Baklava

First we will start with the history of Baklava. Both Turkey and Greece both say that baklava is a dessert that came from their country. Through research I have found that the Assyrians, around the 8th century B.C., were the first to make a Baklava dessert by layering bread then nuts and honey for a dessert. Greeks created the dough technique of making paper thin dough and layering to create the flaky dough. Phyllo means “leaf” in Greek. The dessert was considered a “rich mans dessert” and only made for special occasions until the mid-19th century.

To make this dessert I started by shelling pistachios and the roasting them for about 6 to 8 minutes. While that was cooling I made the honey glaze. Both things are really simple. The hard part was the layering of the phyllo dough. I put the pistachios and some cinnamon into a food processor and pulsed a few times until the pistachios looked finely chopped. I cut the phyllo dough to fit the pan I was using. This is where the frustration starts. I buttered the pan and put my first layer of phyllo dough down, without ripping it, and brushed the butter on top. That layer, I think, was the only layer that did not rip. But I found out, after baking it that it does not seam to matter if you rip the dough a little or not, so do not spend as much time as I did trying to make the dough perfect on every layer. Below are my pictures of making the baklava and a recipe.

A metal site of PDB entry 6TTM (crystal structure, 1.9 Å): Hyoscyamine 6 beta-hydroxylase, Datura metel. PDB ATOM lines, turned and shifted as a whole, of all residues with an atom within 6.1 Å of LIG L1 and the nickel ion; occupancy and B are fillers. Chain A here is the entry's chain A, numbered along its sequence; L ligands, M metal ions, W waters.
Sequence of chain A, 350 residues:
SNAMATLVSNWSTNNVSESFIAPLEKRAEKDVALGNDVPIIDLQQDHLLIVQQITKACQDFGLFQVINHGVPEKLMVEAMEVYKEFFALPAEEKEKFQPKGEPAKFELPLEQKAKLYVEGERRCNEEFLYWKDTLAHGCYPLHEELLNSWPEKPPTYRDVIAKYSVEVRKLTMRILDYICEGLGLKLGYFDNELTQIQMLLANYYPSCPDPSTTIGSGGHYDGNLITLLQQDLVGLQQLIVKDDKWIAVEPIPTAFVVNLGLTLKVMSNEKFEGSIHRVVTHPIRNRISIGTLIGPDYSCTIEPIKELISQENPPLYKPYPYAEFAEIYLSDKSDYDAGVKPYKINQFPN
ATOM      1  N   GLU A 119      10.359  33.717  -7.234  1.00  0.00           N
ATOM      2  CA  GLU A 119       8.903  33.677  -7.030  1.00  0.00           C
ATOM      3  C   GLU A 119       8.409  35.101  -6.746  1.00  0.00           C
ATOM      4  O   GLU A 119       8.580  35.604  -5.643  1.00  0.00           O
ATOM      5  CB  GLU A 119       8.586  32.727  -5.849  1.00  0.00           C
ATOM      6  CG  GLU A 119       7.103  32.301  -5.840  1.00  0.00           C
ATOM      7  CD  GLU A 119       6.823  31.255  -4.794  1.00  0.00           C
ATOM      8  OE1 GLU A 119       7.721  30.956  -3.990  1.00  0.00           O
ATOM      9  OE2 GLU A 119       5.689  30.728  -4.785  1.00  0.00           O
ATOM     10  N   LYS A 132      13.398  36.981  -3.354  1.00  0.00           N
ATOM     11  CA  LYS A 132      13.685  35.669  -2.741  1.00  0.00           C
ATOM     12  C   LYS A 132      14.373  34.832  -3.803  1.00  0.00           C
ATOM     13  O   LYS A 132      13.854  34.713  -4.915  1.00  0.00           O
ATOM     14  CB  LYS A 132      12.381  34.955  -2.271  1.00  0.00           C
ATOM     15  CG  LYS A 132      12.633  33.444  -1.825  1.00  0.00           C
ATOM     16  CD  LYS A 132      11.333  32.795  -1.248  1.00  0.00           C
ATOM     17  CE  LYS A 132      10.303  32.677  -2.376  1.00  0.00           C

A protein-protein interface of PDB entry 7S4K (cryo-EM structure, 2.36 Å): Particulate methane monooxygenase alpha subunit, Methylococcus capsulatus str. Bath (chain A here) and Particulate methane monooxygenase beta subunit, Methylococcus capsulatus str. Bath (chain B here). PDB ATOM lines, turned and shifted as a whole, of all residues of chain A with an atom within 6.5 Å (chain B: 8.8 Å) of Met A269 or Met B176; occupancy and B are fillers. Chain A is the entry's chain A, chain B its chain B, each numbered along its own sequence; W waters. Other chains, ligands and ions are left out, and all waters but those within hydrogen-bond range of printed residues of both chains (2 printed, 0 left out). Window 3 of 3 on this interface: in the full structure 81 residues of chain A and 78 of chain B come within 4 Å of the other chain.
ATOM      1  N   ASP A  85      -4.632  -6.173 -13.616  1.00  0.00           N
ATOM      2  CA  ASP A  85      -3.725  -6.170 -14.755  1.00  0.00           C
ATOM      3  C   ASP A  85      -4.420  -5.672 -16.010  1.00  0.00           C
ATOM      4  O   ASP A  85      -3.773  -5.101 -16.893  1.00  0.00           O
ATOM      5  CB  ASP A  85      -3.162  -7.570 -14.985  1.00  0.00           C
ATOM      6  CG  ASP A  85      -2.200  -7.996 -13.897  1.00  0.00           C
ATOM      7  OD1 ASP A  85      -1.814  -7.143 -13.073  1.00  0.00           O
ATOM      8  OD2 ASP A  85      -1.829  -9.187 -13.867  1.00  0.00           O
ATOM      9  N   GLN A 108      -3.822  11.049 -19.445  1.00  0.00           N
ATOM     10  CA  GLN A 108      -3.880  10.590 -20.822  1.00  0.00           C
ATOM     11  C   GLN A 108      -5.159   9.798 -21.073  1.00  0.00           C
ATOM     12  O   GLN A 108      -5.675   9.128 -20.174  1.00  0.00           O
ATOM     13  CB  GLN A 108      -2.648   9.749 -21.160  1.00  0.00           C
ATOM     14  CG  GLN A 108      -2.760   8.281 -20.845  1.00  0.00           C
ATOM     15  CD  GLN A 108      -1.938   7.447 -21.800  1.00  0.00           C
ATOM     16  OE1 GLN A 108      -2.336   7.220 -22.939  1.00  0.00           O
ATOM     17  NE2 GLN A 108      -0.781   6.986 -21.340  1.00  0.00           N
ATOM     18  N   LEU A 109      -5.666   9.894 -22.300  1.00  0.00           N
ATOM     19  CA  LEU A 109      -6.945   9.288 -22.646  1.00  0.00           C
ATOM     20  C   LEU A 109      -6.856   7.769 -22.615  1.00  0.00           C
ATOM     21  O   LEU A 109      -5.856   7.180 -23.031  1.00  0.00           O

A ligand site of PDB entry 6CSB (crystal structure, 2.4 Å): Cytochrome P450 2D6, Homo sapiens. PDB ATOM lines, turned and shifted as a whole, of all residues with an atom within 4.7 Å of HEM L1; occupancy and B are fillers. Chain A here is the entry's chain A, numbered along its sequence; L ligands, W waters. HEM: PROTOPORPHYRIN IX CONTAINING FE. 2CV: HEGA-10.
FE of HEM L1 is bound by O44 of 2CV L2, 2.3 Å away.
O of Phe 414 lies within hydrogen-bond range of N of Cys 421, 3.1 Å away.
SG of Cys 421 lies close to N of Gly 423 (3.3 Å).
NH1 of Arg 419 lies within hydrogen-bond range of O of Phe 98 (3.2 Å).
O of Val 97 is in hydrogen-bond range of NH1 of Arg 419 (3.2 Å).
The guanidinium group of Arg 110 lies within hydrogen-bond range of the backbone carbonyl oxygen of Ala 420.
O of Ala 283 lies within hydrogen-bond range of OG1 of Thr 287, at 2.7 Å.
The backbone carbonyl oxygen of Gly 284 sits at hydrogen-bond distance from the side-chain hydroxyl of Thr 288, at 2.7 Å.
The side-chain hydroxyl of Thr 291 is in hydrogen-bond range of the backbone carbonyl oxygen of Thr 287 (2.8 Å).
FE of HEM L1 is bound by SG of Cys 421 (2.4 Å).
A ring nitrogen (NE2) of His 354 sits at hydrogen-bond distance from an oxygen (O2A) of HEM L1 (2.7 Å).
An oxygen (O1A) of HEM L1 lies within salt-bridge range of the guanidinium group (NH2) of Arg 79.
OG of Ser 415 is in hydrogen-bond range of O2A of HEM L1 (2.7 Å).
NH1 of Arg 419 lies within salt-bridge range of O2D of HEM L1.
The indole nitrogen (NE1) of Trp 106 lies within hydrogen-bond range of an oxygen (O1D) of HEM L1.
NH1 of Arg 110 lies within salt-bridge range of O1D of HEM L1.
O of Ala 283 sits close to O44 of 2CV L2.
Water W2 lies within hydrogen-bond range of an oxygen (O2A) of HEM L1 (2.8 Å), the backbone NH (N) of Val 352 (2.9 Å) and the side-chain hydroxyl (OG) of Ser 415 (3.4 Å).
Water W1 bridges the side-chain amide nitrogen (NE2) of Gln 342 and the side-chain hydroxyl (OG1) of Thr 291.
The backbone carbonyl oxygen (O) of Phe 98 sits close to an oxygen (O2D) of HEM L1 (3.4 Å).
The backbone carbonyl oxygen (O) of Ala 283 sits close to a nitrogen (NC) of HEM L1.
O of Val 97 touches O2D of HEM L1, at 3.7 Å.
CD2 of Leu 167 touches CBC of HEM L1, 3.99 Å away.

Hope you enjoy this post and good luck making your own baklava. Totally worth the work.

Recipe:

16 oz phyllo dough

10 oz unsalted butter

1 lb pistachios

1 1/2 tsp cinnamon

1 C sugar

1 tbsp lemon juice

6 oz water

4 oz honey

9×13 dish

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